What else is there to say about Walker Evans other than he is probably the greatest American photographer of the Twentieth Century... Okay - there is plenty more to say.
It's hard to tire of Evan's work - whether it's his early work from Cuba, the extensive Depression era work with the FSA, his subway project or any of the other work he produced from Florida, Northeast architecture or his very late colour work.
Evans' work pretty much defined a whole American approach to photography - indeed American Photographs is probably one of the most important books of photography published in the last century in North America - defining both Modern photography in particular and photography books in general.
A recent word from John Szarkowski:
"Probably the most misunderstood important photographer in American photography is Walker Evans. You know, people think he was photographing the Depression, people think he was photographing poor people or tried to promote social change. Walker was less interested in social change.... But what he really was photographing was something else. Very seldom did he photograph anything that he didn’t think had some kind of quality. Even if it was the record of a failure, it was the record of a failure in which there was some kind of poignancy, some kind of memorable ambition. Some kind of artistic intention, even if naive or cut short. Noble failure was a constant interest of his. A piece of stamped tin ornament thrown away in the junk pile — it’s a record of an artistic ambition that was for some reason cut short, thwarted, died stillborn, of course naive, but nevertheless, on some level, moving."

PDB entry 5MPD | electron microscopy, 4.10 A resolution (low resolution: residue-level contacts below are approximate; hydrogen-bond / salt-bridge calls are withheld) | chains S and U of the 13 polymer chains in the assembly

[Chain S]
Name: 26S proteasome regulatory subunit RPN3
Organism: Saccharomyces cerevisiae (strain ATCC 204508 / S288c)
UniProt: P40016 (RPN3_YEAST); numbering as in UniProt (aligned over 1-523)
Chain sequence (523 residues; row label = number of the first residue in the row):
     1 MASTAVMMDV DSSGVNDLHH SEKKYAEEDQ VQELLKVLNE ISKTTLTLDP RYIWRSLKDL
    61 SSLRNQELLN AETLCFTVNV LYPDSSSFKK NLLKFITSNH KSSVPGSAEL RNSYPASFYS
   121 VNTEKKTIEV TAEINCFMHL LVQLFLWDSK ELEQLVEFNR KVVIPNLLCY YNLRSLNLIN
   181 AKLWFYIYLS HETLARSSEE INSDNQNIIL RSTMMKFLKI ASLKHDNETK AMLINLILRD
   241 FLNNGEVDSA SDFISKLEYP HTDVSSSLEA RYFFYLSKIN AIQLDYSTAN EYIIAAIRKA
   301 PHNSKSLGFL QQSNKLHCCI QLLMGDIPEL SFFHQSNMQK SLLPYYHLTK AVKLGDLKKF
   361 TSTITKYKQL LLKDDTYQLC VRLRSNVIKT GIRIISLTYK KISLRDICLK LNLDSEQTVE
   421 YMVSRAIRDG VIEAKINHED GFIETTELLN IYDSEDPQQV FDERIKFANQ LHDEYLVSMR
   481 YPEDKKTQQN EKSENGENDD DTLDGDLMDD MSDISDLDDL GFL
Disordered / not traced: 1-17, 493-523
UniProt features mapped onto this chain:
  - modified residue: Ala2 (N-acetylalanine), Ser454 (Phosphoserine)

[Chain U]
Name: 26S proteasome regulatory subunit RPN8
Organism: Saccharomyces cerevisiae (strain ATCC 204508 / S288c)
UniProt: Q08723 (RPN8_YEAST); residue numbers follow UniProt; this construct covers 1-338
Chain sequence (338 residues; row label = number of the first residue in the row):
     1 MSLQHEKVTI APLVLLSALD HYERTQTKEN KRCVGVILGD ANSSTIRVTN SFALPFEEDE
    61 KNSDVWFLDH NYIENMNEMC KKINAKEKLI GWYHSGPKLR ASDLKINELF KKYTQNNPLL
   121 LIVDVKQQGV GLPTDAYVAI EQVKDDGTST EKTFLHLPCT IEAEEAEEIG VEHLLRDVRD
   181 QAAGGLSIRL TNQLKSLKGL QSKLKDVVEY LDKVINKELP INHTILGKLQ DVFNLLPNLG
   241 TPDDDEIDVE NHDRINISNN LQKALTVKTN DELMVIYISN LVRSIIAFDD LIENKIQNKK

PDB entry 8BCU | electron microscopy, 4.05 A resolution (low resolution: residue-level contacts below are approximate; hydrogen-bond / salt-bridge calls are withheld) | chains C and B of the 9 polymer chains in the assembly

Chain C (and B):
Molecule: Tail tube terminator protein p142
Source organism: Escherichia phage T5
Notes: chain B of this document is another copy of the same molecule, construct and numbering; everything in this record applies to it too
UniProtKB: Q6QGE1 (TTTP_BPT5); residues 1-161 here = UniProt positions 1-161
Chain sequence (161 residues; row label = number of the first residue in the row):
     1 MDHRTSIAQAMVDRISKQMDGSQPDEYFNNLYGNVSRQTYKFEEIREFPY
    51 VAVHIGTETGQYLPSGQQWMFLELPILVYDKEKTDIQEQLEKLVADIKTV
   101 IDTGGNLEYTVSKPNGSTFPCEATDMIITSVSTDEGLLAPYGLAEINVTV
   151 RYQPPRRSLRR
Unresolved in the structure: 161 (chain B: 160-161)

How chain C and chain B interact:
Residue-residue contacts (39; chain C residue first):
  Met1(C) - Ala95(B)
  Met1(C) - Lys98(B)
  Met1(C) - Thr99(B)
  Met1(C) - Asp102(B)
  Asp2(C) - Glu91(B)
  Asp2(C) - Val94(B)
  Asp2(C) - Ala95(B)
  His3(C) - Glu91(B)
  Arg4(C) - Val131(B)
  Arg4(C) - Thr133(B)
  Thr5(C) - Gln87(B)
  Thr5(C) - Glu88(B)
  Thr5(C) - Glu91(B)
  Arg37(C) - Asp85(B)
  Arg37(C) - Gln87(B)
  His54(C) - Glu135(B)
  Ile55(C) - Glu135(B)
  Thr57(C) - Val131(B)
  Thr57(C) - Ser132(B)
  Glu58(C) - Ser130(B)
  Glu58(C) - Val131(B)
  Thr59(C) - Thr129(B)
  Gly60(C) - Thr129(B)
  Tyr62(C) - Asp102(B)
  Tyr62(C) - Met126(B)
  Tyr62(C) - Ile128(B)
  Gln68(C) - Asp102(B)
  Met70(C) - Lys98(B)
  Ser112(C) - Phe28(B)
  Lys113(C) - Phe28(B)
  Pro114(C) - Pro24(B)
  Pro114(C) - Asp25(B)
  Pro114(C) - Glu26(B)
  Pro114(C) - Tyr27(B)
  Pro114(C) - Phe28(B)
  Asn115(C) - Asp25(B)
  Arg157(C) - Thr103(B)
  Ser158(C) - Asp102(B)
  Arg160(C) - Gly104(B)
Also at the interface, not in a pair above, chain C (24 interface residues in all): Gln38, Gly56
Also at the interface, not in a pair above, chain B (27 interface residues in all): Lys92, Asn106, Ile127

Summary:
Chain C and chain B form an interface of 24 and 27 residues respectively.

and from a recent exhibition review:
Interestingly the Library of Congress holds many of Evan's negatives and prints from the FSA work. A lot of this has been digitized and can be found at the American Memory site. While they have links to a few of his most popular photographs up front, if you hunt around (and you do have to hunt) there are a significant number of hi-res files of Evans' work. You can download these and they a certainly good enough to produce your own 11x14 or so print - such as the one below.
"...He combined Hemingway’s economy with Cummings’s wit and Eliot’s urbanity. His laconic scrutiny defined an American visual poetry stripped of Victorian charm and propriety and easy bohemianism. It’s there in the rhyming circles of the windows of the houses echoing Lombard’s shiner on the poster, in the haphazard geometry of the telephone wires and in the tumble of abandoned Model T’s, like tombstones, collected at the base of a grassy hill. The last is akin to one of Brady’s Civil War photographs, silent and eternal. Evans’s mordant dispassion let him see destitution and the everyday in all its ready-made eloquence, short-circuiting our pity and condescension."
While I was hunting around the web for images I was also delighted to find a recorded interview with Evan's at the Getty here